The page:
What is the big deal about blogs? You've probably heard about blogging and possibly even read hundreds of blogs over the past few years without realizing it. Blogs are becoming more and more popular over time, especially in classrooms.
The question is how can a blog have a positive impact in my classroom? Firstly, blogs are not something that will revolutionize classrooms. They are, however, a new avenue for communication and feedback - one which students are more accustomed to seeing and using on a regular basis. Like a classroom discussion, blogs allow students to react to and comment on a topic through the internet. The end of a 55 minute period does not have to signal the end of a great discussion. Blogs allow the continuation of conversation where students can not only comment on the topic, but comment on the comments left by other students. Students who wouldn't normally voice their opinions during class time now have another avenue for expressing themselves.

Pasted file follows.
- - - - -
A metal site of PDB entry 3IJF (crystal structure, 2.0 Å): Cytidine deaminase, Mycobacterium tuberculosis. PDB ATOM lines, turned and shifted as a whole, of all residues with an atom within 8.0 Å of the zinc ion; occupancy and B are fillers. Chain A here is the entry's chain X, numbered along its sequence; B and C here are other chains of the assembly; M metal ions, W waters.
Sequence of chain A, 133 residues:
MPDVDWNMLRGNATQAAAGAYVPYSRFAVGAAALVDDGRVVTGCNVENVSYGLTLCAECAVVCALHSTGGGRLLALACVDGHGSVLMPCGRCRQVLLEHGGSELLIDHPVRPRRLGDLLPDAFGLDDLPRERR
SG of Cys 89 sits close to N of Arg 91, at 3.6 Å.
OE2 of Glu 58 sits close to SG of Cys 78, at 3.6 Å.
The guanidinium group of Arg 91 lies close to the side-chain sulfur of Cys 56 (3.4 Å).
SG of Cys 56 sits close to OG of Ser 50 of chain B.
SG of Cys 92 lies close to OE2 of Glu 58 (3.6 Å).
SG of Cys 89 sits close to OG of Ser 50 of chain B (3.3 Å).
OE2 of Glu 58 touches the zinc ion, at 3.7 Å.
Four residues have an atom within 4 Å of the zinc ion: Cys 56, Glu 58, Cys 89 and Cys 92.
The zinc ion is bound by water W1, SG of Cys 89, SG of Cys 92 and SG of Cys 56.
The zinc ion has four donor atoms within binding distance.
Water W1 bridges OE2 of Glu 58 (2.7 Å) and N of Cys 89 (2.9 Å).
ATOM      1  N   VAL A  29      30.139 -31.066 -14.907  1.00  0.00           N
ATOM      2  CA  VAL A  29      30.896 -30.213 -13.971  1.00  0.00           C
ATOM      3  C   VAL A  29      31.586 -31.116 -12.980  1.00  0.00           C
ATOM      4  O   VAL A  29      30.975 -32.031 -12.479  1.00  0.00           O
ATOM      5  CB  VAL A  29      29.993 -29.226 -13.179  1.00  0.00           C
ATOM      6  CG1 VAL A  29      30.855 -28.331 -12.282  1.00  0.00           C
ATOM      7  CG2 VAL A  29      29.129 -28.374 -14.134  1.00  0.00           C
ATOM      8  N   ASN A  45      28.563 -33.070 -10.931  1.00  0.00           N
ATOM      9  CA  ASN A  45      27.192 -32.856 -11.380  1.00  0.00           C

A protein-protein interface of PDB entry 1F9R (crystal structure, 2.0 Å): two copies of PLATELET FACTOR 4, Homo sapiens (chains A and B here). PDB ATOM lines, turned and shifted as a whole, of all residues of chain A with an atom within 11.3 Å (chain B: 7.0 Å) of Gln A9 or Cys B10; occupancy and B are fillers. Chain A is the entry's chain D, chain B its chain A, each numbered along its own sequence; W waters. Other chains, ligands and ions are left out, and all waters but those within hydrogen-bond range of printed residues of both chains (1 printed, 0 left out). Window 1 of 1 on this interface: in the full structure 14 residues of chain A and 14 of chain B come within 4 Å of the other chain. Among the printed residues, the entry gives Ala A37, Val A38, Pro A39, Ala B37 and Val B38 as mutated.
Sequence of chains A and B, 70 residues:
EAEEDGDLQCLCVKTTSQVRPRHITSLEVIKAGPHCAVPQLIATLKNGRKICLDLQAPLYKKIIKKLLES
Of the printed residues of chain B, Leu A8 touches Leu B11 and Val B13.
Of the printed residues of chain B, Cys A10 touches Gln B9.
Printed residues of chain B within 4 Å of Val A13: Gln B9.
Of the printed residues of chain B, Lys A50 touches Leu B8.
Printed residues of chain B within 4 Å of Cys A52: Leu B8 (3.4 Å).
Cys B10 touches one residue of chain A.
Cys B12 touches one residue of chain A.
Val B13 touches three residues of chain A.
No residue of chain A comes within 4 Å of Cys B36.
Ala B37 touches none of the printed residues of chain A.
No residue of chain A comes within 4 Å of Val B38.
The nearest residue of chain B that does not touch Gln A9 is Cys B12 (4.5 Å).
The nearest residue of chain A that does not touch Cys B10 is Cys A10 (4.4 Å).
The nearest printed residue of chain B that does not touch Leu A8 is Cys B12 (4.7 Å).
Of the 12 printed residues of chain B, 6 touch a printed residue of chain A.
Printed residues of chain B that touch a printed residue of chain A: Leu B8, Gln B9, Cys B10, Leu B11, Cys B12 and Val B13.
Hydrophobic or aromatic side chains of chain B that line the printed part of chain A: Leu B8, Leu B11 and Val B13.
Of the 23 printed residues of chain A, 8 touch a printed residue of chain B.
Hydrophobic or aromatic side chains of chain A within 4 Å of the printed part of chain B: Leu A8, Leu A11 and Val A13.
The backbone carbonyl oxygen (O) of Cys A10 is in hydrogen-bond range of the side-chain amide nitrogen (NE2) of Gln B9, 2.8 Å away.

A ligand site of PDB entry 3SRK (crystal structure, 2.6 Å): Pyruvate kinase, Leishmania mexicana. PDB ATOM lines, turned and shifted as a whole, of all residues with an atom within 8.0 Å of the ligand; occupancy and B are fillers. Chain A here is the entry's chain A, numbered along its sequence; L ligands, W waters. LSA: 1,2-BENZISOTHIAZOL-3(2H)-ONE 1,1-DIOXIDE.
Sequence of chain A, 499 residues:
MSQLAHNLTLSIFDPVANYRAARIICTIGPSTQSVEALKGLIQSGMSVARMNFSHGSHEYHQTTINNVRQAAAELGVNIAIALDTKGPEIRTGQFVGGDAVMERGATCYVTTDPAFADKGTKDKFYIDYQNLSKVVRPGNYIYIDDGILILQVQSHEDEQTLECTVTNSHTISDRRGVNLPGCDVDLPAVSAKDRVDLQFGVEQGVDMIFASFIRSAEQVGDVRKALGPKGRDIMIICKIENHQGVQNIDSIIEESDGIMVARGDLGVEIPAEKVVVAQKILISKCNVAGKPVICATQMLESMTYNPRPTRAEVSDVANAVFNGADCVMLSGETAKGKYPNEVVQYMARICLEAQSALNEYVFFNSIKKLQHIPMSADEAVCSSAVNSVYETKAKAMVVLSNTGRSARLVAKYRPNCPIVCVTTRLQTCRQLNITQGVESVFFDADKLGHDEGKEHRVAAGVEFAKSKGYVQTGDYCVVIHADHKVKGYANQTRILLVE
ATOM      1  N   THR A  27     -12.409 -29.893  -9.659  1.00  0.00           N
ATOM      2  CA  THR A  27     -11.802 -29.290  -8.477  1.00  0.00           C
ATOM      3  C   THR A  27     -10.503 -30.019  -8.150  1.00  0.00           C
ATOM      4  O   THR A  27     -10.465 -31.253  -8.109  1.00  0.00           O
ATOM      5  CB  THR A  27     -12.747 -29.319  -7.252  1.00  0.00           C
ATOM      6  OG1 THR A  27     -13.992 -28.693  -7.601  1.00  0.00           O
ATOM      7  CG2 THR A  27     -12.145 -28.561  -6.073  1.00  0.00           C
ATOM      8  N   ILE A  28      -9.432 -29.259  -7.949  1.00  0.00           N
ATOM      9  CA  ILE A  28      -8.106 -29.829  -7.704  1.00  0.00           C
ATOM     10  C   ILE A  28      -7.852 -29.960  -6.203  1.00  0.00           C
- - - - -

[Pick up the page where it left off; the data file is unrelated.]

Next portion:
Blogs can also be a fantastic reflection and feedback tool for teachers. If a teacher were to blog about a particular lesson or activity, including comments about how they felt it went, students would then be able to let the teacher know how the lesson went from their point of view. Other teachers could also weigh in on certain subjects, whether they were present during the lesson or not.
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Update: Oct. 29/09
Having just witnessed bloggin in a classroom, I am now sold more than ever on the positive benefits blogging can have on student engagement. In a 35+ minute class where students were given the choice of three different articles to comment on, I witnessed something fantastic. Students reading, writing and discussing a real life issue! Without being prompted or told to do so. Only one single student in that entire class was asked to get back on task - ONCE! The teacher had also enabled the option to approve each and every comment, to try and minimize childish or inappropriate comments. Only one comment was declined during that entire class, interestingly enough from the one student who was off task. This is engagement.